Checkpoint 1 came and went, all the runners greeted by a tunnel of cheering kids with outstretched hands. If there’s anything guaranteed to raise the mood of a bunch of runners after a hot first 6.5 miles/10 km and thoughts of “What have I done entering this?!?”, then it has to be the infectious laughing and cheering of Cambodia’s kids, with us throughout the race!
By 10am it was roasting and time to start chucking down cans of Coca-Colas and ice-cold waters from any street stall that sold them. Pacing wise I was feeling pretty good, which was a boost: my heart rate was behaving and if it started rising too high then I simply backed off a while until it recovered. Inevitably this meant a mix of running at a steady pace and a fast march.
Sure enough the distance was just eaten away, one step at a time. The time whizzed by and I started to recognise the long, dusty track that would descend slightly and eventually reach the finish line of Stage 1. The cheery, unflappable Meese (Belgian race volunteer, medic, ultra-runner extraordinaire) checked me in and that was one-sixth of the race finished.
Stage 1 is a great, gentle introduction to the Ancient Khmer Path stage race: nice and flat, starting early to allow a gradual introduction to the heat, and a distance that gives an early finish for the day. Plenty of time to stretch off and self-massage some niggles, and simply to doze a short while. It’s also a great Stage 1 camp: we would all be housed in a few large rooms of the homes of local villagers. We were now in the Cambodian countryside many visitors don’t get to see.
It’s quite something: to give over the largest rooms of your home to a bunch of already-stinking runners and the Global Limit’s entourage. With a plentiful supply of cold drinks to buy from the family’s little shop there’s also a couple of very large water barrels with some pails to pour the cold, clean water over sweaty bodies and clothes. Make the most of it, I thought.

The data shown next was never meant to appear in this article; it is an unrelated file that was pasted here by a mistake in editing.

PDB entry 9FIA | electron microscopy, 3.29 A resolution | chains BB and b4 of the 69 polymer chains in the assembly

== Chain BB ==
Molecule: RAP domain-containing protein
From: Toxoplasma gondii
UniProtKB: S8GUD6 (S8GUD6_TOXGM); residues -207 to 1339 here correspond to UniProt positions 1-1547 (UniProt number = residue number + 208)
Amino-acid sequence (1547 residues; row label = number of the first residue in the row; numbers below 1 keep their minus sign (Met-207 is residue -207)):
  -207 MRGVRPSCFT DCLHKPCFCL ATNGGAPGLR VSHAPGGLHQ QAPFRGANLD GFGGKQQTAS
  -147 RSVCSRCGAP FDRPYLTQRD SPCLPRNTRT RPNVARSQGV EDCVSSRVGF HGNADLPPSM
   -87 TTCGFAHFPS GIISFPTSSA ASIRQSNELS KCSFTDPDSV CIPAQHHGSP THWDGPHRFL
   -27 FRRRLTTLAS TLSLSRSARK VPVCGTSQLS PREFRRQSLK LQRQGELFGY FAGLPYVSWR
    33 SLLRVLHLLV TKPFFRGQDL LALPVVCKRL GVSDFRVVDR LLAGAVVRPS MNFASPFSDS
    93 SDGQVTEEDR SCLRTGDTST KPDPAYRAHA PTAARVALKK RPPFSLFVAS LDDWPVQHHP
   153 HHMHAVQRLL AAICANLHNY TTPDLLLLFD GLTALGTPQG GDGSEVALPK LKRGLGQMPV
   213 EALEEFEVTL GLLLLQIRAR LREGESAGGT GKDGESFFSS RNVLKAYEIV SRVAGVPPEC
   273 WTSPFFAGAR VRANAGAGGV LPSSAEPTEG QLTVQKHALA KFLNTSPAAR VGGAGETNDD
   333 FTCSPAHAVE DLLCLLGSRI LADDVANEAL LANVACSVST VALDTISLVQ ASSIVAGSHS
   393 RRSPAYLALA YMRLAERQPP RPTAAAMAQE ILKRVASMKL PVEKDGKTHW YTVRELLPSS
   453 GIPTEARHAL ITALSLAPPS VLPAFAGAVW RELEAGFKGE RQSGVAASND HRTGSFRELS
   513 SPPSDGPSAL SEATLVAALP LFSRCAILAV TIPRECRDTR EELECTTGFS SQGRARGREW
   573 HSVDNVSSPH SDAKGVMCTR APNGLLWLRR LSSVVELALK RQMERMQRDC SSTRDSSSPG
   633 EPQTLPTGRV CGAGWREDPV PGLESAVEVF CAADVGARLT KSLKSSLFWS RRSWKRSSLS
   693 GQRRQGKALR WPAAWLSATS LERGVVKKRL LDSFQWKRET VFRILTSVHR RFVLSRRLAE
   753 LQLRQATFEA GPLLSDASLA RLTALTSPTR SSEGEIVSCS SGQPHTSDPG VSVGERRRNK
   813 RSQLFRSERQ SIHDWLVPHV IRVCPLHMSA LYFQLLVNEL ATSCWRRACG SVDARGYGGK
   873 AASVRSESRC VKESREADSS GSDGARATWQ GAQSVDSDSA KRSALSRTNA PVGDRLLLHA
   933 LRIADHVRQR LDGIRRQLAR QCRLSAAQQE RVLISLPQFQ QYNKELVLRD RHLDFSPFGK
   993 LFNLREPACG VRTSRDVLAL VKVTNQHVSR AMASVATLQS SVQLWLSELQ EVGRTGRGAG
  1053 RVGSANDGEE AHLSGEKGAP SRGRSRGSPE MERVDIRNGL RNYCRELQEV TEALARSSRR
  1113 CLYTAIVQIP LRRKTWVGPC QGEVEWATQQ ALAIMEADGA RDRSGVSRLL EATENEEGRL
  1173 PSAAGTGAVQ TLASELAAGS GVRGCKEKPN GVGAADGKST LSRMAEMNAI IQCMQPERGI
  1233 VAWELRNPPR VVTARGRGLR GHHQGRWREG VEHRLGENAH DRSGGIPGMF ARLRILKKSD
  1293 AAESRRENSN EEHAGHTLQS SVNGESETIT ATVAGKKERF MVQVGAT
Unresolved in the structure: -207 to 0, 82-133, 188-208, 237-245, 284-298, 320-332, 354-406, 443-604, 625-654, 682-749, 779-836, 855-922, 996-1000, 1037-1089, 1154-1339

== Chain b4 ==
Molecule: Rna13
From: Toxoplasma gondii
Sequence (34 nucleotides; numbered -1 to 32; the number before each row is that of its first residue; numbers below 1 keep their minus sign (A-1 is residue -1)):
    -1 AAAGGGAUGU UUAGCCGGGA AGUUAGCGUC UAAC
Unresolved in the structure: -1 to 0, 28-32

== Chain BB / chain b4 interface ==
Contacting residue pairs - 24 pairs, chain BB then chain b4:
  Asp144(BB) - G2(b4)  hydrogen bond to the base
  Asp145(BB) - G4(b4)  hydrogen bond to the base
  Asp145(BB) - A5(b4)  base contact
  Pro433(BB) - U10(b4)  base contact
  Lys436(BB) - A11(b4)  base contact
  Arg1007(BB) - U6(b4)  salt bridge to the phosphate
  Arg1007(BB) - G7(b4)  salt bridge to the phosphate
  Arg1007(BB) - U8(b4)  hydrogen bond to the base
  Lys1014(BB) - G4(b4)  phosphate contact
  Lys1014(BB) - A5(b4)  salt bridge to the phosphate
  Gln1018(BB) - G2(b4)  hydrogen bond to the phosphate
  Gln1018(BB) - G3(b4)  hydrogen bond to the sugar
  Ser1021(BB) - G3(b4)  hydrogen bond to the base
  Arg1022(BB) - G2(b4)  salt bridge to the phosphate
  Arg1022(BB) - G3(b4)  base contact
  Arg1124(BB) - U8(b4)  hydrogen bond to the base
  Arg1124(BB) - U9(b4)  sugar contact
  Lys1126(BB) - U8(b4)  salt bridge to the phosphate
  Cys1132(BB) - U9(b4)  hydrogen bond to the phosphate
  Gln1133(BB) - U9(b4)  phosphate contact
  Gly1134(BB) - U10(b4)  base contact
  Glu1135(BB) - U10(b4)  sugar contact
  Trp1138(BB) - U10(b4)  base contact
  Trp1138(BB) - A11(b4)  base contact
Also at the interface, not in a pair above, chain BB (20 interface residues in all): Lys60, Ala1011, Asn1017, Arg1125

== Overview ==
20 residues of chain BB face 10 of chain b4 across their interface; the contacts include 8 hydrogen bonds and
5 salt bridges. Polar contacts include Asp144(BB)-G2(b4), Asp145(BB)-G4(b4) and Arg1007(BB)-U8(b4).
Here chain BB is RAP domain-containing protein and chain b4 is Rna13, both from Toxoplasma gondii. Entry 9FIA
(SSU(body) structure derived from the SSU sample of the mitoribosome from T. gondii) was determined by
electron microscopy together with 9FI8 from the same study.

And TV. Though none of it was understandable and, confusingly, it seemed to keep changing every few minutes.
We were all gathered around the large tables the family had put outside so we could prepare our freeze-dried meals together, chat and swap notes about the stage. The source of the confusing TV then became clear: Big Brother, Medium Brother and Little Brother had reached an entente cordiale over the battle for the TV remote control. By swapping the remote control between each other for about 5 minutes a time Big Brother got to watch an action movie; 5 minutes later the remote in Medium Brother’s hands changed the TV so he could watch the adverts (?), and then Little Brother 5 minutes later switched to watch some cartoons.
Well, it seemed to work very well and there wasn’t a single argument or crossed word.
Didn’t get to find out what happened at the end of the action movie though.
The late afternoon and then darkness approached. With it was the need to get inside our mosquito nets to sleep in a very warm room in the family’s wooden house. As the humidity climbed, so did the sweat rate . . . there was no escaping this! I breathed as slowly as I could, staying perfectly still. The sweat was rolling off me. Eventually, and with the aid of half a herbal sleeping tablet, I drifted off . . .
Garmin stats: Stage 1
Distance: 18.98 miles
Calories burnt: 2,689
Average heart rate: 148 bpm